From Amoral High Theory to Immoral Applied Theory


Surprisingly, given the substantial resources in time and energy that mainstream economics departments have historically required grad students to devote to general theorems of welfare economics (GTWE) high theory scholastics the vast majority of economists—basically all those who do not explicitly work on General Equilibrium Welfare Theory, pretty much ignore the theory discussed in Chap. 9 as window dressing. The main purpose of the GTWE appears to be to make mainstream economics look more like a natural science and serve as a useful gate keeper to select students who, after spending considerable time and energy plowing through the advanced mathematics necessary to derive these theorems, are more likely to become attached to their underlying ideological message.1 Why else would one be required to spend so much time and effort on this?

The neoplatonic ideological message being implicitly conveyed is that, as these theorems are derived from dazzlingly fancy (for most economics...


Marginal Cost Producer Surplus Consumer Surplus Price Discrimination Consumer Welfare 
These keywords were added by machine and not by the authors. This process is experimental and the keywords may be updated as the learning algorithm improves.


  1. Atknson, A. B., & Stiglitz, J. (1980). Lectures on public economics. New York: McGraw Hill.Google Scholar
  2. Baiman, R. (2000). Why the emperor has no clothes: The neoclassical case for price regulation. In B. Baiman, & D. Saunders (Eds.), Political economy and contemporary capitalism: Radical perspectives on economic theory and policy. New York: M. E. Sharpe.Google Scholar
  3. Baiman, R. (2001). Why equity cannot be separated from efficiency: The welfare economics of progressive social pricing. Review of Radical Political Economics, 33, 203–221.CrossRefGoogle Scholar
  4. Baiman, R. (2002). Why equity cannot be separated from efficiency II: When should social pricing be progressive. Review of Radical Political Economics, 34, 311–317.CrossRefGoogle Scholar
  5. Baumol, William J. 1977. Economic Theory and Operations Analysis. Upper Saddle River, NJ: Prentice Hall.Google Scholar
  6. Baumol, W. J., & Bradford, D. (1970, June). Optimal departures from marginal cost pricing. American Economic Review, 60(3), 265–283.Google Scholar
  7. Baumol, William J., Joskow, Paul L., and Alfred E. Kahn. 1994. The Challenge for Federal and State Regulators: Transition from Regulation to Efficient Competition in Electric Power. December 4. Federal Energy Regulatory Commission (FERC) Docket no. RM 95-8-000.Google Scholar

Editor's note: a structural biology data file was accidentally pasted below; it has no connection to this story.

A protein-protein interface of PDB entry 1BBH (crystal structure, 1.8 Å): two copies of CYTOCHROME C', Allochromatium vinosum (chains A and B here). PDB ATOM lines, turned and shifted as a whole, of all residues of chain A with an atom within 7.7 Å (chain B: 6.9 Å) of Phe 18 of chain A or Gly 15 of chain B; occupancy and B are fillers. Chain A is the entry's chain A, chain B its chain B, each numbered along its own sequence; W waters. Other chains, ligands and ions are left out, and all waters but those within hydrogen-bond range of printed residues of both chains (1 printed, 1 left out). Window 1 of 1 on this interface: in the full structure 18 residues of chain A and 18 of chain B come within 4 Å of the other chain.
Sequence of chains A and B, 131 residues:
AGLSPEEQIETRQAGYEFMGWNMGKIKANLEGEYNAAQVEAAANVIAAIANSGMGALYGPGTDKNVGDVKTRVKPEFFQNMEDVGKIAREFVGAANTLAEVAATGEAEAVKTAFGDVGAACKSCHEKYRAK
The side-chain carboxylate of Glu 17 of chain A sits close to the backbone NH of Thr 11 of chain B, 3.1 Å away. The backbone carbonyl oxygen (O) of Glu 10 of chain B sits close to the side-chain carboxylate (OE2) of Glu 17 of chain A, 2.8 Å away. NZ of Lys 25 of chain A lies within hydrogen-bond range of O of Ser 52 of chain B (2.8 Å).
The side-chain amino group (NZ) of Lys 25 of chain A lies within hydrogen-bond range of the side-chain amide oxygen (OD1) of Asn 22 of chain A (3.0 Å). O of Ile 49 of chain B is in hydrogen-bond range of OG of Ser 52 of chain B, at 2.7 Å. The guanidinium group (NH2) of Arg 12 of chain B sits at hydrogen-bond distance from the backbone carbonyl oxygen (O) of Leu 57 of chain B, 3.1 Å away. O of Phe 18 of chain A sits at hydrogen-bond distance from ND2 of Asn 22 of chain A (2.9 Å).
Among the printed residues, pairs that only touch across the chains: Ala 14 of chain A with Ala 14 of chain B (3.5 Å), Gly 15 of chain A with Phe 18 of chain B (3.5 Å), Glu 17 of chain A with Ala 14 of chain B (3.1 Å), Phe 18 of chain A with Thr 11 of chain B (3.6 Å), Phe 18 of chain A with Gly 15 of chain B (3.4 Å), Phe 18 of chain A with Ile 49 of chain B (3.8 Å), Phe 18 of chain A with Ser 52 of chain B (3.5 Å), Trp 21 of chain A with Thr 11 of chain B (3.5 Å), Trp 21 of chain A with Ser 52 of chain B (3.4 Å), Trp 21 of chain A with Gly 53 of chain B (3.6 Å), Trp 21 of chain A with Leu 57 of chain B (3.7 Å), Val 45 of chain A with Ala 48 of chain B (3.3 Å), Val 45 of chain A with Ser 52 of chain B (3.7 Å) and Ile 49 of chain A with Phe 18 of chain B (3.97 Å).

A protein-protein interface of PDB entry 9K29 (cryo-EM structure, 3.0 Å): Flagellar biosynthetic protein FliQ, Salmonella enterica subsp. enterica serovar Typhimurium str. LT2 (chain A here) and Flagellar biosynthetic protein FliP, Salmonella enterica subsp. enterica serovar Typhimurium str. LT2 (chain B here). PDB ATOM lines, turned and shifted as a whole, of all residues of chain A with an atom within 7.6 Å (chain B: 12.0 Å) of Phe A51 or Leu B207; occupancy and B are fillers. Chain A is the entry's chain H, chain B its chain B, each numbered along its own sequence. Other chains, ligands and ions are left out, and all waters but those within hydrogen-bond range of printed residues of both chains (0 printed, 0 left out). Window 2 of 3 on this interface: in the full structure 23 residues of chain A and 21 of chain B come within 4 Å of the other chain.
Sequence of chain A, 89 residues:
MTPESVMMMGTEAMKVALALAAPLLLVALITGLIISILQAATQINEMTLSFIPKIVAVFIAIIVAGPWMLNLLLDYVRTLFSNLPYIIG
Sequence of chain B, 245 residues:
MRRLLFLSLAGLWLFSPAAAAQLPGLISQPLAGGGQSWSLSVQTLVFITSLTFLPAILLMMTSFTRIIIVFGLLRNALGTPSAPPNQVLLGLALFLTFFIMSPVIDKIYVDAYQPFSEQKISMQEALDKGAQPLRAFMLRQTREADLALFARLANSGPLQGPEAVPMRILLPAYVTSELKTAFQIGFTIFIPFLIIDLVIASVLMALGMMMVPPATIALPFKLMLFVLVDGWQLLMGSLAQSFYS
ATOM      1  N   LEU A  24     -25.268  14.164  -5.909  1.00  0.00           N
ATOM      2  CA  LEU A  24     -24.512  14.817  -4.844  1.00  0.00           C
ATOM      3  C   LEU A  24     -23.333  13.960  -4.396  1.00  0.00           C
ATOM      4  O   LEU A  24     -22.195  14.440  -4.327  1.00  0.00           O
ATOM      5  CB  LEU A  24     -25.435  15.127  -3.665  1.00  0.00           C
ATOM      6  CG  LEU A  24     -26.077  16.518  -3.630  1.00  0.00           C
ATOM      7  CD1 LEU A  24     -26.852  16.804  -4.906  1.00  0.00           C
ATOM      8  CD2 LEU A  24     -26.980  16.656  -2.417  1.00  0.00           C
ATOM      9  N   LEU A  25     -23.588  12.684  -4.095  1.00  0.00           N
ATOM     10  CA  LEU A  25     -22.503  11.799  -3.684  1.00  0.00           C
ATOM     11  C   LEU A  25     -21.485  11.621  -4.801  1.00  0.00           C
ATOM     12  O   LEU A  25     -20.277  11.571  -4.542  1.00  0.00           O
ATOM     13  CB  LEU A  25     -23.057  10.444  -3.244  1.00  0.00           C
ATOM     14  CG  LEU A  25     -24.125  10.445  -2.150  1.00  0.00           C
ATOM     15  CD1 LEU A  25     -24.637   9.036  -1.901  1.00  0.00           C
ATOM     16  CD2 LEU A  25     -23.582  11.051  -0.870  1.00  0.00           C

8. Chiang, A. C. (1984). Fundamental methods of mathematical economics (3rd ed.,). New York: McGraw Hill.Google Scholar
  9. Crotty, J. (2011, March). The realism of assumptions does matter: Why Keynes-Minsky theory must replace efficient market theory as the guide to financial regulation policy. Political Economy Research Institute (PERI), Working Paper 255.Google Scholar
  10. Feldstein, M. (1972). Distributional equity and the optimal structure of public prices. American Economic Review, 62, 32–36.Google Scholar
  11. Horwitz, Robert Britt. 1989.The Irony of Regulatory Reform: The Deregulation of American Telecommunications. Oxford University Press.Google Scholar
  12. Kahn, A. E. (1993). The economics of regulation. Cambridge, MA: MIT Press.Google Scholar
  13. Krugman, P. (2014, June 22). The big green test. The New York Times.Google Scholar
  14. Kuttner, Robert. 1984. The Economic Illusion: False Choices Between Prosperity and Social Justice. Boston, MA: Houghton Mifflin.Google Scholar
  15. Kuttner, R. (1996). Everything for sale. New York: Alfred A. Knopf.Google Scholar
  16. Lusvardi, W. (2011). Bryson’s troubled part in the California electric crisis. California Watchdog. Retrieved August 5, from
  17. Mankiw, N. G. (2008). Principles of microeconomics (5th ed.,). New York: Worth Publishers.Google Scholar
  18. Ramsey, F. (1927). A contribution to the theory of taxation. Economic Journal, 37, 47–61.CrossRefGoogle Scholar
  19. Steinberg, I. S. (1993). Economics: Value theory in the spirit of Bentham. In B. Parekh (Ed.), Jeremy Bentham: Critical assessments. New York: Routledge.Google Scholar
  20. Thoenig, J.-C., & Paradeise, C. (2014). Organizational governance and the production of academic quality: Lessons from two top U.S. research universities. Minerva, 52(4), 381–417.CrossRefGoogle Scholar
  21. Varian, H. R. (1992). Microeconomic analysis (3rd ed.,). New York: W. W. Norton.Google Scholar
  22. Vietor, Richard H.K. 1994. Contrived Competition: Regulation and Deregulation in America. Harvard University Press.Google Scholar
  23. Vogel, N. (2000, December 9). How California’s consumers lost with electricityderegulation. Los Angeles Times.Google Scholar

Copyright information

© The Author(s) 2016

Authors and Affiliations

  1. 1.Benedictine UniversityIllinoisUSA

Personalised recommendations